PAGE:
In a further effort to clean-up our energy sources, Rocky Mountain Power together with local governments and clean energy groups, recently passed the Community Renewable Energy Act (HB 411). This landmark legislation authorizes a path to net-100% renewable electricity by 2030.
Following the legislation, the total electricity needs of the Salt Lake City community over the course of each year will be met by a comparable amount of renewable energy generation. The creation and storage of new renewable energy resources will significantly reduce carbon emissions from communities that continue to rely on nonrenewable resources for electricity.
In Salt Lake City, we can celebrate that electric transportation will be fully powered by clean energy by 2030.
How does electrified transportation reduce pollution?
While the pollution caused by electricity generated by non-renewable resources is one concern, Utah also faces the difficulties of air pollution. There’s no doubt that communities along the Wasatch Front, including Salt Lake City, experience poor air quality year-round.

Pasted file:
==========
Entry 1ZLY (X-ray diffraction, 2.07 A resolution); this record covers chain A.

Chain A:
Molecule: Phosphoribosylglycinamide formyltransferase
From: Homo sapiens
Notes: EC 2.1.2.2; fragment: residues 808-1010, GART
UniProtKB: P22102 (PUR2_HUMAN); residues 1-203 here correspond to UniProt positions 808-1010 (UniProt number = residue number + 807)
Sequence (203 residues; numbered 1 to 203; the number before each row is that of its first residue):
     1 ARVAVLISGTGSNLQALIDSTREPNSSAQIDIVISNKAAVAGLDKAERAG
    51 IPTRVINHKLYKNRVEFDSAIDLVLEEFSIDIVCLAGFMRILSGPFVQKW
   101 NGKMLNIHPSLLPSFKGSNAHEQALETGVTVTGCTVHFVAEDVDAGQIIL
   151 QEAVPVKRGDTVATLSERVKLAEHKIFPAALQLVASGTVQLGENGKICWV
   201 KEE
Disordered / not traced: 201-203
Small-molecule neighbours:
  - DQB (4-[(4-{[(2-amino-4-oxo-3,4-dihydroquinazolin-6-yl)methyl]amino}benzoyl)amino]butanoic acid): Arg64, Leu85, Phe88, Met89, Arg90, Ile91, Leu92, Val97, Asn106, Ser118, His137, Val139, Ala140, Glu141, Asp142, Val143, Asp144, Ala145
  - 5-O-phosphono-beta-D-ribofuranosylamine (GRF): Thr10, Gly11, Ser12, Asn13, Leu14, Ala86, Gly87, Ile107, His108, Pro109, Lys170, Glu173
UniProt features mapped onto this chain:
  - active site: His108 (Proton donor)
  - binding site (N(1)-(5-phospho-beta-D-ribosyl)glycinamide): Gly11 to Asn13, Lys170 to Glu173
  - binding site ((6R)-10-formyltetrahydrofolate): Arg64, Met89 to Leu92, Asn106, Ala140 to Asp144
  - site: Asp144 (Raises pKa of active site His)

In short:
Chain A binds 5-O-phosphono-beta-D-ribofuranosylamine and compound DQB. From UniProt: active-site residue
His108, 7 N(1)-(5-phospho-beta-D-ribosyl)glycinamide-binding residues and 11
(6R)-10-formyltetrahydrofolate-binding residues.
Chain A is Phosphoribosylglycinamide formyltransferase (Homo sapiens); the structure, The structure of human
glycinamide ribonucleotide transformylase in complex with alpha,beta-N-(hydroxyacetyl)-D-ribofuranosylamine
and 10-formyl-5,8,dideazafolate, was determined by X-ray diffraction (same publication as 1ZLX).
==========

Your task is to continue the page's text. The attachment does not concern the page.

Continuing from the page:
Transportation accounts for most of our local air pollution. Reducing vehicle-related emissions is an important step in improving our air quality — and, consequently, improving our health and economy.
Gas and diesel powered vehicles emit harmful chemicals into the atmosphere. In the warmer months, chemicals from vehicles mix and react with sunlight to produce ground-level ozone, a harmful, invisible pollutant. Throughout the winter season, particulate matter from emissions gets trapped in our air shed and can be seen across the valley on bad inversion days.
Electric vehicles have to be powered from the existing electrical grid in most cases. This means they aren’t a completely zero-carbon option. However, a 2018 study shows that driving an EV significantly reduces greenhouse gas emissions compared to a gasoline-powered vehicle.
Additionally, according to the EPA, the greenhouse gas emissions from an electric vehicle (EV) are equal to a gas-powered car in Utah getting 96 miles to the gallon. EVs are much more efficient, thanks in large part to regenerative braking and zero idling. Battery electric vehicles (BEVs) don’t even have a tailpipe!